Tuesday, January 3, 2017
Commando (Hindi Ninjas, 1988)
India 1988 colour
Directors Rajesh Singh, Yash Chouhan, B. Subhash Writer B. Subhash
Cast Mithun Chakraborty (Chandu), Mandakini (Asha Malhotra), Shakti Kapoor (Inspector General), Danny Denzongpa (Ninja), Amrish Puri (Marcelloni), Bob Christo (Assassin)
[Filmed for Schlock Treatment January 2012 but never broadcast]
Ah, the Eighties, the Golden Age of cheesy action flicks. Rambo avengers, M16s. Red ninjas, white ninjas. Musical numbers.
Yes, we've unearthed for your viewing pleasure a Bollywood Ninja film, courtesy of the team who brought you Disco Dancer and the Gunmaster G9 series of Disco James Bonds, and starring the King of Curry Puffs himself, Disco Dancer Mithun Chakraborty. It's Commando ("Commandooooooooooo!") from 1988, and if any mad masala takes its cues from the Cannon Films' ninja cycle, the music from Star Wars and The Good The Bad And The Ugly, steals the name of a Schwarzeneggar film, and restages the entirety of the 1968 Clint Eastwood war film Where Eagles Dare, you know you're in for a wild cable car ride.
Commando opens with ten year old Chandu training with his soldier father to a musical montage. Sometimes son, the message goes, you must sacrifice yourself for your country's greater cause. "Commandooooooooooo………." Fate swiftly shows its hand - Father takes a bullet for Indira Gandhi, the Indian prime minister who had been assassinated in real life just four years prior to the film's release. Father is soon smoking on a funeral pyre, leaving behind one mad, babbling wife and a smouldering son who grows up fiercely patriotic, militaristic, and intent on getting revenge.
The headstrong adult Chandu is posted at a munitions factory, and despite being set up for the death of his comrades, he wins over the platoon and the heart of the factory's owner Asha (the stunning Mandakini, also in Mithun's Dance Dance), prompting more musical numbers from the Disco Dancer hit factory of Bappi Lahiri. He soon discovers, however, his employer is the same supplier his father's killer buys his guns from. And what a villain - Masaloni is some kind of Euro-Pakistani crypto-facist who hides in a mountain lair across the border, surrounds himself with a cabal international terrorists (read: white neo-colonialists), and has his own ninja school for the express purpose of bringing down the Indian way of life. At stake is more than national security as Chandu braves wave after wave of ninja assassins to bring down Masaloni, save his sweetheart and avenge his family's honour.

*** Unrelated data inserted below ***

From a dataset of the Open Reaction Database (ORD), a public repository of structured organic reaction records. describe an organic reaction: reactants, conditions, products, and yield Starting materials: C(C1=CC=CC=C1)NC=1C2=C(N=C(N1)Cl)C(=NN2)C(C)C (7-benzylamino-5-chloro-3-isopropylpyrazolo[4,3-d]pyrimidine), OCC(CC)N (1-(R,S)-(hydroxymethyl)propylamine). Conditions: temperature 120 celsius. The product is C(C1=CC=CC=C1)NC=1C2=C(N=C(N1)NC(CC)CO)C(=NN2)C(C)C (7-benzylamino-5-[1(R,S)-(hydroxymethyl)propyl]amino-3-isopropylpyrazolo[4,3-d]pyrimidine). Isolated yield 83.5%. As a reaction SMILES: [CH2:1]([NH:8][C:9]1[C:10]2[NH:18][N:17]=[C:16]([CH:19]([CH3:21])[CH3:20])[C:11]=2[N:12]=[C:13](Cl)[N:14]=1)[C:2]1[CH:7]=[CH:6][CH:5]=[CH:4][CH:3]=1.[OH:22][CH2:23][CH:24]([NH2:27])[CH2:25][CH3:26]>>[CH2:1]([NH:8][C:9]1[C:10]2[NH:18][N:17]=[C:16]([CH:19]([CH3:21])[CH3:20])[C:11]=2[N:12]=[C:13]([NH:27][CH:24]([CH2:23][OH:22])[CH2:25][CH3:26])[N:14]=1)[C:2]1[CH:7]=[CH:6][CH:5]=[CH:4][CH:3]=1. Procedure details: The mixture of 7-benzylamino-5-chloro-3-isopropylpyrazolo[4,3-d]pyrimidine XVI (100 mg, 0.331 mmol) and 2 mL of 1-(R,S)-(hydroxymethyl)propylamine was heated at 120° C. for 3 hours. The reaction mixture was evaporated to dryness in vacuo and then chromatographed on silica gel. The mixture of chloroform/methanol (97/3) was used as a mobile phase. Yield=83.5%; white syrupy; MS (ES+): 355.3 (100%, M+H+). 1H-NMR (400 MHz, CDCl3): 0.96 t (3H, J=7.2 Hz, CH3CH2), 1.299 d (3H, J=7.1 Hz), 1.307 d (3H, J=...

One steadfast rule with Hindi films is that they dare not break their caveat with the audience. The romantic plot, with its endless twists of fate and musical interludes, is as important as the action narrative and is given equal screen time. In a sense, Bollywood gives you more than two movies in one - a comedy, a melodrama, a martial arts film and a musical. Trust me, at two and half hours we've been spared, as Commando could have been much, MUCH longer. Keeping up interest is the way the film plays with populist Indian notions of Pakistani aggression and global conspiracies; Pakistan is never mentioned directly, only as a "neighbouring country" (very diplomatic). I also love the scattered, hair-brained way Commando buys into the whole Eighties Sho Kosugi ninja franchise - not that any royalties were paid for any borrowed merchandise - and introduces India's own Kosugi, Danny Denzongpa, an Indian from the Himalayan state of Sikkim (hence his trademark Asiatic features).
Oh, and another word to the wary and soon to be weary: the subtitles vanish half an hour before the end. Not that they're needed; by then it's just one exploding bus after another. Thank you Mr Disco Dancer, you've done it again, introducing us to the world of Bollywood Ninjas with Commandooooooooooooo!